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Should You Market Your Product to Enterprises or Small Businesses? Here's How to Decide. Deciding whether to market to a small business or an enterprise can be a challenging decision. Here's how to know which you should go after.

By Fady Edited by Chelsea Brown

Opinions expressed by Entrepreneur contributors are their own.

Small businesses and enterprises might exist in the same industry, but they differ greatly in their needs, resources, and goals. Due to the varied nature of budgets, customer bases and agility levels, it's best to target one or the other when marketing a new product or service.

There are a few key determining factors that can help you determine whether your product is best suited for a small business or an enterprise. When you zero in on these strategies, you'll be well-equipped to make the best decision for your business and maximize the impact of your marketing campaigns.

Related: Selling to Small Businesses? Here's What You'll Need to Succeed.

How to decide between small business and enterprise

When deciding whether to cater to small businesses or enterprises, ask, "Has this been done before, and has it been done well?" The enterprise landscape is filled with strong competitors. Depending on the product or service you're offering, you may stand out more in a small business market, especially if you provide an enticing price point and performance level.

This scenario was true for Vagaro: Starting out, most players in the salon and spa space were going after the larger, more wealthy businesses. But after further research, we found that a majority of companies in the industry only had a few employees. It made sense to deliver less expensive software and target smaller companies that were often overlooked.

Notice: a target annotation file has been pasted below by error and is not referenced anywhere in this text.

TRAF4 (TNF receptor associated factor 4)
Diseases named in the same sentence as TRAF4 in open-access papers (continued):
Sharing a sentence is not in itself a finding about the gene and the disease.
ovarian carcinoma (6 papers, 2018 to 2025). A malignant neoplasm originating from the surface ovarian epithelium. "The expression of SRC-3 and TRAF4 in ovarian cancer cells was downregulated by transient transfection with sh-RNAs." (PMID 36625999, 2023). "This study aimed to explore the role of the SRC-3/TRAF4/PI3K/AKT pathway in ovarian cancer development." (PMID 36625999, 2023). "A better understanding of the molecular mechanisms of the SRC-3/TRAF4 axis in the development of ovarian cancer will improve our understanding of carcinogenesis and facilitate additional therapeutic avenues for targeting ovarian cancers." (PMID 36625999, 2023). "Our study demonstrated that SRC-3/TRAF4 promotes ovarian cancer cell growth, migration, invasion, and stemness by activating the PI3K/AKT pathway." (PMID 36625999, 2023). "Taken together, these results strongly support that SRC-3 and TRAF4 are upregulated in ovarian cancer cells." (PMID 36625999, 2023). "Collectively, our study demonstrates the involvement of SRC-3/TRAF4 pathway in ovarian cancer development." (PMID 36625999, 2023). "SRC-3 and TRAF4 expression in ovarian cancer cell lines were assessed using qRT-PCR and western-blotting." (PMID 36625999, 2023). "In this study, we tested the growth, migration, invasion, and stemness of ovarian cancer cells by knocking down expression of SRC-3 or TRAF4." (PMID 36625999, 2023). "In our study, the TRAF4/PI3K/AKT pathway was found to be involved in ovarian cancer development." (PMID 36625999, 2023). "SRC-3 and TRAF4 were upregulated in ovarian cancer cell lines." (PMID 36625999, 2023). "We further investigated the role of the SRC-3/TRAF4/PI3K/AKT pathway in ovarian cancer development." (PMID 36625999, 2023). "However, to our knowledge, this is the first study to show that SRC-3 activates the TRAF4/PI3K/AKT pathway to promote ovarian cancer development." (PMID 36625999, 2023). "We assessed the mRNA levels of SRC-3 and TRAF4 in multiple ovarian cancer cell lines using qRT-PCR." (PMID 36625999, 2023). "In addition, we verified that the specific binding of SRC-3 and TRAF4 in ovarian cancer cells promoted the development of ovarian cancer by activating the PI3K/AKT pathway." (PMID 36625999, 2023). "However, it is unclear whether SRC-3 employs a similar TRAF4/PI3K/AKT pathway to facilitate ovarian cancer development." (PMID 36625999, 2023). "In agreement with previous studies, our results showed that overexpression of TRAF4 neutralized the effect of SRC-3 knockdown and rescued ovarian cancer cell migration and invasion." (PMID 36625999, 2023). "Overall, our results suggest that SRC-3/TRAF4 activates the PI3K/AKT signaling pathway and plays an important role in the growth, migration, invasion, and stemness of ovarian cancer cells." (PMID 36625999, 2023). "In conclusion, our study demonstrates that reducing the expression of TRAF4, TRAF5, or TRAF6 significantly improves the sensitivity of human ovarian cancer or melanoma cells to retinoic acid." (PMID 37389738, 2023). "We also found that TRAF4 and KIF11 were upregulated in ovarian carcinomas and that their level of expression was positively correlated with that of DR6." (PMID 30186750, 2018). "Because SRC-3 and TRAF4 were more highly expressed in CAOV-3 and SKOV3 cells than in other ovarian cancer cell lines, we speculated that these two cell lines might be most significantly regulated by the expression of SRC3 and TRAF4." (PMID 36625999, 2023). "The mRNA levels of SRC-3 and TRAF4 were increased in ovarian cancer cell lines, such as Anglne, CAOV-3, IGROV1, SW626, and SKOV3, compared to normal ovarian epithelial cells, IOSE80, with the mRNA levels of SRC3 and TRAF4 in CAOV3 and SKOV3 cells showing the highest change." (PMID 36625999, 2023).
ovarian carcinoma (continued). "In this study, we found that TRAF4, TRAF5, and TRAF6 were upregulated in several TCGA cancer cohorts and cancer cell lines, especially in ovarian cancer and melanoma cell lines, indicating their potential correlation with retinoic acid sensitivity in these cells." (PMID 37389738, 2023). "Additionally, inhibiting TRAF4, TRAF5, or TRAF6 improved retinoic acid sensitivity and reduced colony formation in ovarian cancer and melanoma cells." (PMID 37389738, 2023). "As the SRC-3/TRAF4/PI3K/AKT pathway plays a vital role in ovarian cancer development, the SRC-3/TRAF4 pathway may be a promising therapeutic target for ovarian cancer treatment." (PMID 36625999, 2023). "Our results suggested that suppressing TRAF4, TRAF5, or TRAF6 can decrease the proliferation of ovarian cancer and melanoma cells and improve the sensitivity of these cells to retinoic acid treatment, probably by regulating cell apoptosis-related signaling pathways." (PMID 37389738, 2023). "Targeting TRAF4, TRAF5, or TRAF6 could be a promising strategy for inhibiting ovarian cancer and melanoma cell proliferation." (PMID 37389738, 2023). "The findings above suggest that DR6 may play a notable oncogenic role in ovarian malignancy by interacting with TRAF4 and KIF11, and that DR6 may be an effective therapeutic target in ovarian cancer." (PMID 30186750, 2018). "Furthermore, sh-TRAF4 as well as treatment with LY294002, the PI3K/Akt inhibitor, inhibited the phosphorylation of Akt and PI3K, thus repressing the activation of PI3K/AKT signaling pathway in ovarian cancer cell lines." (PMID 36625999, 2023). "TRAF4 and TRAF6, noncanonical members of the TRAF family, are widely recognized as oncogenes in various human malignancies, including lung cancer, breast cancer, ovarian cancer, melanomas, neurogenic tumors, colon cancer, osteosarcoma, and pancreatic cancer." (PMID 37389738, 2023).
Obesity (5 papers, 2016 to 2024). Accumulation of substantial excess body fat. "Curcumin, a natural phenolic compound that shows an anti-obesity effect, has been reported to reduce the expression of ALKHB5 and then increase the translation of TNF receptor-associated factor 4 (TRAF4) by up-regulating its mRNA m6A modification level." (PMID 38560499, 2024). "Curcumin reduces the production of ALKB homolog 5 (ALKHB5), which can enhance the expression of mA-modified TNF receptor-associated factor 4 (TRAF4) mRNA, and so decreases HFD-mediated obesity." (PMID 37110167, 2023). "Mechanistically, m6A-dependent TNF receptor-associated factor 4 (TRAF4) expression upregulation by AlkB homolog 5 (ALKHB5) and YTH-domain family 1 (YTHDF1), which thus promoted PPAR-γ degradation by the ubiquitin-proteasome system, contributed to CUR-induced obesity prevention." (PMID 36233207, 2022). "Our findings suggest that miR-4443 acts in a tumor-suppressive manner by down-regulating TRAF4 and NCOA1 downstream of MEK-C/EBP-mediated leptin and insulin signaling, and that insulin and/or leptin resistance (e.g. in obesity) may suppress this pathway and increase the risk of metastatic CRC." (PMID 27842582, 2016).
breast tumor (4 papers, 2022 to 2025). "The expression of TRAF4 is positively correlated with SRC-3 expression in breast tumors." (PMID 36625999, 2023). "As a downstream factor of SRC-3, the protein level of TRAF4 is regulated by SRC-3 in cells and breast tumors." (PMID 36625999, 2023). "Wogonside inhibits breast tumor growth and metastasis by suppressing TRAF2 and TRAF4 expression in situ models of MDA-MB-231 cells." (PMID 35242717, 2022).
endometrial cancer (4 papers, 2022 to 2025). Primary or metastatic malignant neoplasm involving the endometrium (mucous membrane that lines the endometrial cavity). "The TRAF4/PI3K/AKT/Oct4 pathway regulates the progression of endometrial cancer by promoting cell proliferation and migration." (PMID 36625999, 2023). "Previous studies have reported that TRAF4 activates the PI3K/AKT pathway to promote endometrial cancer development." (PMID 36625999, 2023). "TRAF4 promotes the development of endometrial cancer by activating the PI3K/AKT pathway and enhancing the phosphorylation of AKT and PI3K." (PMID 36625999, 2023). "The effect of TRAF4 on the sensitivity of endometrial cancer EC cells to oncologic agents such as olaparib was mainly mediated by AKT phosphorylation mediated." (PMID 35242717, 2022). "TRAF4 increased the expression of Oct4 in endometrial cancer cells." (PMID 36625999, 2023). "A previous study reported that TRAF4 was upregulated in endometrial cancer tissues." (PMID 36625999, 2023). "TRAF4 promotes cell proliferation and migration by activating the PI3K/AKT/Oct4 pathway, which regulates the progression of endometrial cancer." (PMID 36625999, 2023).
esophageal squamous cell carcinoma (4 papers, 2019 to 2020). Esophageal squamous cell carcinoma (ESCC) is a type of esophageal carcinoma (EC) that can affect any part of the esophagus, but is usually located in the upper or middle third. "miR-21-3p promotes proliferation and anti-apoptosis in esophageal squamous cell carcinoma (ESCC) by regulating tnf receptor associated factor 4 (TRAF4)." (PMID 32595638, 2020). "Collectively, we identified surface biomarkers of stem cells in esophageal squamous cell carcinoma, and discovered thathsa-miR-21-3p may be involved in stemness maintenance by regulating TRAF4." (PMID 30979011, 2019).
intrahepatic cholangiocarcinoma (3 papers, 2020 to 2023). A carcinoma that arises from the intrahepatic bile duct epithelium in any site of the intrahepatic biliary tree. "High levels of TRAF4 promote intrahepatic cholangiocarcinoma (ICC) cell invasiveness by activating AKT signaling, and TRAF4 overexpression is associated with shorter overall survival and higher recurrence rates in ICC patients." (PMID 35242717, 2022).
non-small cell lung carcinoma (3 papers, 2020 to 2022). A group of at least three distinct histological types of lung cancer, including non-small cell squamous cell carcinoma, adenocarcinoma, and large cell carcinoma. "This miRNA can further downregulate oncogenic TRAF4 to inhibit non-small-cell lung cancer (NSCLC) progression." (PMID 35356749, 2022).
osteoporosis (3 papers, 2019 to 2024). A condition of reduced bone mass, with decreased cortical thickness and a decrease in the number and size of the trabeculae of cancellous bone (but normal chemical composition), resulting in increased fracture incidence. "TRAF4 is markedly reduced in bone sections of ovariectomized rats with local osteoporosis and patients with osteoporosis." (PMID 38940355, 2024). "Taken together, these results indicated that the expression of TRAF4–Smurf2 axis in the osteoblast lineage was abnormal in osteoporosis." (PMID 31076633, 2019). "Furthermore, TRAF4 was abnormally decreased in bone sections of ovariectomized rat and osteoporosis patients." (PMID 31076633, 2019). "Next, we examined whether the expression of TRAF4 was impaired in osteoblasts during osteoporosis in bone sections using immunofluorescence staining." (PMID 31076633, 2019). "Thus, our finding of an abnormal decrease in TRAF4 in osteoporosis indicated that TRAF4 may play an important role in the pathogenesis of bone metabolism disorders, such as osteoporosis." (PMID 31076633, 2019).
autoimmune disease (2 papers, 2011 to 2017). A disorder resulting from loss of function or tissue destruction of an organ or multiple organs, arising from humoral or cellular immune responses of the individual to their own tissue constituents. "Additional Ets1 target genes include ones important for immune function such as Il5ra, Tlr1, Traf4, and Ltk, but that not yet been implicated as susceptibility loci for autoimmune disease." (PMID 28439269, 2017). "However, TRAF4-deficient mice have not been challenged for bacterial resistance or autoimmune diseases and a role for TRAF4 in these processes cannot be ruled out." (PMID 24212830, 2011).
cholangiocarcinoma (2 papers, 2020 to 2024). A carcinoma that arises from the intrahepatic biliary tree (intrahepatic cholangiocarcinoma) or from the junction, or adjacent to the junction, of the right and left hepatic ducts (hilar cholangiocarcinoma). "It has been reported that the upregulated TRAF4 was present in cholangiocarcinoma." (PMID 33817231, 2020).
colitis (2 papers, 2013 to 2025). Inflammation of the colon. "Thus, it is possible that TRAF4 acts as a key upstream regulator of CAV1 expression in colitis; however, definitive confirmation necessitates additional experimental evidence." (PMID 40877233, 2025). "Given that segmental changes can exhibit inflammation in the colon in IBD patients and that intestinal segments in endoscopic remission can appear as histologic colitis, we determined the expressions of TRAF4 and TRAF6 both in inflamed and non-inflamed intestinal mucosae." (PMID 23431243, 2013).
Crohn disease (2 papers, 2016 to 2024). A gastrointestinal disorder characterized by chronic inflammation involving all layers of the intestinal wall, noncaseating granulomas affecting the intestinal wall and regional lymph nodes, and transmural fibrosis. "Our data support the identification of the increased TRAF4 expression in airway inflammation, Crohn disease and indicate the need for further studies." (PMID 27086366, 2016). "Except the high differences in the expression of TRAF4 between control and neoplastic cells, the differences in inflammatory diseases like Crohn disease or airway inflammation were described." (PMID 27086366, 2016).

Enterprises also tend to shell out huge sums of money in exchange for a customized product, with the expectation that you'll continue to iterate to meet changing customer needs. So, start by thinking about how involved you're willing to be. Then, consider whether your goal is based on profit or if you want to dedicate efforts to building out your customer base.

Enterprises can afford to write big checks for your product, so you only need a few of these partners to keep your business afloat. The drawback, however, is that if you lose even one of those enterprise clients, you run the risk of losing major revenue.

On the other hand, when you target small businesses, you may not turn a profit as quickly, but you'll have a larger customer base. If you lose a few partnerships here and there, you'll still be relatively secure. Small companies are also in a position to offer you more relevant and timely feedback, and they'll be more involved in your growth process because your relationships with them are more intimate.

Related: 6 Key Things to Consider When Bringing a Product to Market

When small businesses make sense

In general, smaller businesses typically aren't as seasoned. They may be just as efficient and innovative as enterprises, but they usually do not have the same abilities in terms of finances and resources. They can't always afford to learn, plan and iterate over and over again. And in many ways, they're still figuring things out. Because of this, these smaller businesses won't want to pay for a product or service that can't be proven. They need to see demonstrated proof that your product will improve their bottom line in some way. So, small businesses are the ideal choice if you have a less experimental product that can guarantee results.